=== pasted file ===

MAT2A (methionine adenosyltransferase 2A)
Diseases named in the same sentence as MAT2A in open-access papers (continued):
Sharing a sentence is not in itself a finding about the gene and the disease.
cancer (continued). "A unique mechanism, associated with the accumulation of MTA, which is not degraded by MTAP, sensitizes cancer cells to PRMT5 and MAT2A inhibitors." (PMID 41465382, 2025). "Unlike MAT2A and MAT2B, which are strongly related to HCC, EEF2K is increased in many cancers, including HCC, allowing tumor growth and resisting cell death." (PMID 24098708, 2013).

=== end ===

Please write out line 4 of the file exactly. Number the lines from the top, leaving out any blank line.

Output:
cancer (continued). "A unique mechanism, associated with the accumulation of MTA, which is not degraded by MTAP, sensitizes cancer cells to PRMT5 and MAT2A inhibitors." (PMID 41465382, 2025). "Unlike MAT2A and MAT2B, which are strongly related to HCC, EEF2K is increased in many cancers, including HCC, allowing tumor growth and resisting cell death." (PMID 24098708, 2013).